The Battle in Seattle

Dark Angel fights against a dystopian future, but surrenders to the tropes of today's TV

The question, as with so many adolescents, is whether the character will ever develop more than mere Attitude. While Alba pouts with the best of them, she's still working on conveying depth, pain, complexity, the shadings of emotion that get readers hooked on good comic books. As of now, her line readings tend with few exceptions toward the affectless, a failing not aided by deadfalls on the order of "I was too young to remember [before the bomb], so, whatever."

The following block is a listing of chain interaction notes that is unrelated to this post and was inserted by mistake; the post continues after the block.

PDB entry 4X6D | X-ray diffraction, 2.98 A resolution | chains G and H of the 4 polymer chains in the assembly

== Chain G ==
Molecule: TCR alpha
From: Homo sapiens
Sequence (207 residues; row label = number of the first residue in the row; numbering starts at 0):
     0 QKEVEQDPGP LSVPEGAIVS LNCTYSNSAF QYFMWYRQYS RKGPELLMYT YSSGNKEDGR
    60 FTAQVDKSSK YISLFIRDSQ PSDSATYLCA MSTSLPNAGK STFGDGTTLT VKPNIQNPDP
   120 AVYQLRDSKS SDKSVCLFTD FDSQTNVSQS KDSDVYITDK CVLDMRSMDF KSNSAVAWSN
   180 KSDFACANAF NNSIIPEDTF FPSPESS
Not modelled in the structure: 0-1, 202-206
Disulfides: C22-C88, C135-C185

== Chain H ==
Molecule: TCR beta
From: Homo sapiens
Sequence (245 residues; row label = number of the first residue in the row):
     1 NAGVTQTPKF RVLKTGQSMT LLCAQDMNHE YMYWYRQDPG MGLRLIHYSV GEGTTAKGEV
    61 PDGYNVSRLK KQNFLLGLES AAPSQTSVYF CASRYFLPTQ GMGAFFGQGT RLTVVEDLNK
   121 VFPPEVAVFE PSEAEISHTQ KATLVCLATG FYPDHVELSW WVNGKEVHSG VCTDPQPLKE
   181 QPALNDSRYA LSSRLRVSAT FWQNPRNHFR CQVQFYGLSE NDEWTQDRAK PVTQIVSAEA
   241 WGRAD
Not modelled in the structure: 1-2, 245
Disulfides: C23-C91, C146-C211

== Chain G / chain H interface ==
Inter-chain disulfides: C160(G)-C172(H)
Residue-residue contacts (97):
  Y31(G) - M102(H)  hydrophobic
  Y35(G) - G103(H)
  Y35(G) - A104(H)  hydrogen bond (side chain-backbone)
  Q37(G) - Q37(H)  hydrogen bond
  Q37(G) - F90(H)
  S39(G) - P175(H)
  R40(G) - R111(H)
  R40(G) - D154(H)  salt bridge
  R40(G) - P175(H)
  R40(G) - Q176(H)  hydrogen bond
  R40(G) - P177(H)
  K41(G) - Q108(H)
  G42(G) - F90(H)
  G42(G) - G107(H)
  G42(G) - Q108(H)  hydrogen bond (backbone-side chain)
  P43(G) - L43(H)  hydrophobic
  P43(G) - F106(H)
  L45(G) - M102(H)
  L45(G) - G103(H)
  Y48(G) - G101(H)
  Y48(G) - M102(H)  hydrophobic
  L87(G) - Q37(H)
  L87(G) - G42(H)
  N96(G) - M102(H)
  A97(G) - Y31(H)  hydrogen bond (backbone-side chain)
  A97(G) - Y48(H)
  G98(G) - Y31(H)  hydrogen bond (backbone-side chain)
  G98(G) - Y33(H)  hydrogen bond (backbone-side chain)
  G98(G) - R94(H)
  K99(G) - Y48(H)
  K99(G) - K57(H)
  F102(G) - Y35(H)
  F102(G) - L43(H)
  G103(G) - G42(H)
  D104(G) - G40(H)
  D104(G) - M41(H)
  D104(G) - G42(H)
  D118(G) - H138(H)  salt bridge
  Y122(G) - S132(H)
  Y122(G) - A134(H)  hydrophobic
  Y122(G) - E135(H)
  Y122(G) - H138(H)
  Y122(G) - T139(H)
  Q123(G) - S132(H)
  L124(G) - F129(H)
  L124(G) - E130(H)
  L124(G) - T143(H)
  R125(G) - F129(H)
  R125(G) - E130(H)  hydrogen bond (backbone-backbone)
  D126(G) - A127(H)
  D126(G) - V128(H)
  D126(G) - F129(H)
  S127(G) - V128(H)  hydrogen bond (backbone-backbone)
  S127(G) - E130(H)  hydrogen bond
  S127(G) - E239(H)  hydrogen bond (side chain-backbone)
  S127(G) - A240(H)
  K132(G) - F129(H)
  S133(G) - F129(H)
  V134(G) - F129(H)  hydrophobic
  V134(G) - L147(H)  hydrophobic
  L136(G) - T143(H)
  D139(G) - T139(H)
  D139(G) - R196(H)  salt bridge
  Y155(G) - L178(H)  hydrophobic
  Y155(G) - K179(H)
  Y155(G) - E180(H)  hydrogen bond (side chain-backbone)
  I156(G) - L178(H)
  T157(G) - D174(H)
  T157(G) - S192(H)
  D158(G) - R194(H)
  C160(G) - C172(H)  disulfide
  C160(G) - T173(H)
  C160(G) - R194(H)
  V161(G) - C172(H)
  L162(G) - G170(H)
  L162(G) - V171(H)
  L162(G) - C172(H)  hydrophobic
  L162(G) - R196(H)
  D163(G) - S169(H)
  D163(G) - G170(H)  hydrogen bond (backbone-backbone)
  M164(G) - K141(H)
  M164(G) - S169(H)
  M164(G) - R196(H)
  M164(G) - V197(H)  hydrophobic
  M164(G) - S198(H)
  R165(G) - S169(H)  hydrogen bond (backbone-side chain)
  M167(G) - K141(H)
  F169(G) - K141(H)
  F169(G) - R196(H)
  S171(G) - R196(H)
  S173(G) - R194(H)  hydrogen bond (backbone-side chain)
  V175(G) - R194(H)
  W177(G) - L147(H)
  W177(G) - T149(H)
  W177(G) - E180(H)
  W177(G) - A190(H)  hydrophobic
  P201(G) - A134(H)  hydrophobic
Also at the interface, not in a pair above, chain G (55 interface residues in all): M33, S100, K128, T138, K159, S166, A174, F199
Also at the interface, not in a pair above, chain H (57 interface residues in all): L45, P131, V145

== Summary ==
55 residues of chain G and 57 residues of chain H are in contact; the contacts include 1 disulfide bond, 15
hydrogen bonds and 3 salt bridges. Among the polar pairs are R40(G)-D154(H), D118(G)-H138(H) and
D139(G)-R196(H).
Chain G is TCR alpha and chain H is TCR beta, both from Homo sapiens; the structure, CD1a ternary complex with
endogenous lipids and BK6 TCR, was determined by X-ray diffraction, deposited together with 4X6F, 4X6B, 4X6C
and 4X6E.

There's the challenge: conveying not too much depth to violate the essential flatness of the concept, but enough to interest viewers between explosions. Cameron's best work has revealed his understanding that it's the humanity, not the machinery, that provides real substance in SF. If the show can make Max's predicament signify (just imagine tracing the corporate money that put her on the production line!), Dark Angel could grow into great comic-book art that nails this era's subterranean fantasies, like Superman in the late Thirties or The Dark Knight Returns in Reagan's America. We could use that these days: Anyone see exciting cultural possibilities on the horizon in Bush/Gore's America?

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